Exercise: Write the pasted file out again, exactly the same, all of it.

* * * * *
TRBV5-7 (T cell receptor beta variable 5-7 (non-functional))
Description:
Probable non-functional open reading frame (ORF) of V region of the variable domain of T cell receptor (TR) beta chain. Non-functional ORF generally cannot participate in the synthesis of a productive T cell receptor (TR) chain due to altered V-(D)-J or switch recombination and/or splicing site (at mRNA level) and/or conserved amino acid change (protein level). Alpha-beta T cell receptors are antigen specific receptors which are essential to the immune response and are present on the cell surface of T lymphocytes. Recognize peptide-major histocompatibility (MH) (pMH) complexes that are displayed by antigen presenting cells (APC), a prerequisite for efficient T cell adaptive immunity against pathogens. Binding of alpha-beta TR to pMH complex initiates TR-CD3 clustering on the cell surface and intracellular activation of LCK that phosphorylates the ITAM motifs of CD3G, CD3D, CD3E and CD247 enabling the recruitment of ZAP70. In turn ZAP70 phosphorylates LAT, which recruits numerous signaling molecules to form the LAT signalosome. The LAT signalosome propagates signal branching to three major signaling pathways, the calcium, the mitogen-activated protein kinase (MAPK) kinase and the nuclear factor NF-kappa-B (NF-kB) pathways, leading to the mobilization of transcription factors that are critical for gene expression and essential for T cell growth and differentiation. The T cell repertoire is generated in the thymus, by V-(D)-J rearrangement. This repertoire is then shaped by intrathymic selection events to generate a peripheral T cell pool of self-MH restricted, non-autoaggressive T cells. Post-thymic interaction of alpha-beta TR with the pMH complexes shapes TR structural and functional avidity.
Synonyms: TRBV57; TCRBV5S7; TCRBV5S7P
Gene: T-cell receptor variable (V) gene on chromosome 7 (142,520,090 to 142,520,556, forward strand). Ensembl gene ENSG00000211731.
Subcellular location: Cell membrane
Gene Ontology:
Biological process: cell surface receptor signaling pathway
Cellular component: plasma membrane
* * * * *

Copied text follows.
TRBV5-7 (T cell receptor beta variable 5-7 (non-functional))
Description:
Probable non-functional open reading frame (ORF) of V region of the variable domain of T cell receptor (TR) beta chain. Non-functional ORF generally cannot participate in the synthesis of a productive T cell receptor (TR) chain due to altered V-(D)-J or switch recombination and/or splicing site (at mRNA level) and/or conserved amino acid change (protein level). Alpha-beta T cell receptors are antigen specific receptors which are essential to the immune response and are present on the cell surface of T lymphocytes. Recognize peptide-major histocompatibility (MH) (pMH) complexes that are displayed by antigen presenting cells (APC), a prerequisite for efficient T cell adaptive immunity against pathogens. Binding of alpha-beta TR to pMH complex initiates TR-CD3 clustering on the cell surface and intracellular activation of LCK that phosphorylates the ITAM motifs of CD3G, CD3D, CD3E and CD247 enabling the recruitment of ZAP70. In turn ZAP70 phosphorylates LAT, which recruits numerous signaling molecules to form the LAT signalosome. The LAT signalosome propagates signal branching to three major signaling pathways, the calcium, the mitogen-activated protein kinase (MAPK) kinase and the nuclear factor NF-kappa-B (NF-kB) pathways, leading to the mobilization of transcription factors that are critical for gene expression and essential for T cell growth and differentiation. The T cell repertoire is generated in the thymus, by V-(D)-J rearrangement. This repertoire is then shaped by intrathymic selection events to generate a peripheral T cell pool of self-MH restricted, non-autoaggressive T cells. Post-thymic interaction of alpha-beta TR with the pMH complexes shapes TR structural and functional avidity.
Synonyms: TRBV57; TCRBV5S7; TCRBV5S7P
Gene: T-cell receptor variable (V) gene on chromosome 7 (142,520,090 to 142,520,556, forward strand). Ensembl gene ENSG00000211731.
Subcellular location: Cell membrane
Gene Ontology:
Biological process: cell surface receptor signaling pathway
Cellular component: plasma membrane